According to Johnston, such a lack of care is particularly glaring in rural areas, where home hospice care may be limited to one or two visits per week, “as was my experience with my mother,” she says. The visits by the hospice provider employees, Johnston says, were perfunctory in nature, only asking the Medicare-required questions and taking the vitals required to ensure the Medicare reimbursement payment. “Because I was present and deemed capable of taking care of my mother’s needs, we received only one or two visits per week in the few weeks my mother was in at-home hospice care until she died,” says Johnston. “I was alone with my mother when she died and had to wait for a hospice worker to arrive to complete the death paperwork, because they were having a going-away party for an employee.”

Unfortunately for Johnston and others living in remote areas, the only hospice companies available to them have typically transitioned from nonprofit to major for-profit players. This, according to a nurse Johnston spoke to, who had been in charge of a non-profit practice, is because the financial challenges of rural care — like finding employees who could pass background checks, etc. — weren’t economically feasible to maintain as a non-profit anymore. “While many of the same staff stayed on after the corporate takeover, there did seem to be pressure to limit visits, because the staff was stretched so thin across a large geographic area,” says Johnston.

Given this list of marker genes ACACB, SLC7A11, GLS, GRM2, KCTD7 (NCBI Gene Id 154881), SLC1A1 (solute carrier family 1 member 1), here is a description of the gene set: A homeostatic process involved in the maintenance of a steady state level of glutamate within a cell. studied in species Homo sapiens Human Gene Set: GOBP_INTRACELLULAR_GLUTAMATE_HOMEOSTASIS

To that morbid end, she points me in the direction of several studies which suggest that for-profit hospice companies, like the one that served her mother, provide less home-care hours per patient than non-profit entities. “With Medicare providing a per diem rate for home hospice care, there is no incentive to provide more than essential care if you’re looking to maximize profit,” she says. Specifically, Johnston cites a 2014 study which found that “nonprofit hospices were more likely to serve patients in the home and in inpatient hospice facilities, while for-profit hospices were more likely to serve patients in nursing homes and assisted living facilities.” 

In other words, for-profit hospices seem to prefer their patients reside in a place where they’re already being looked after.

Moreover, Melissa Aldridge, a professor of geriatrics and palliative medicine at Mount Sinai School of Medicine, and lead author of the study, tells me that hospice disenrollment (when a patient is taken off hospice prior to dying) is a major problem for patients using for-profit hospice companies, since, statistically speaking, they disenroll their patients more often than non-profit hospices. This is especially common when a for-profit hospice patient has dementia.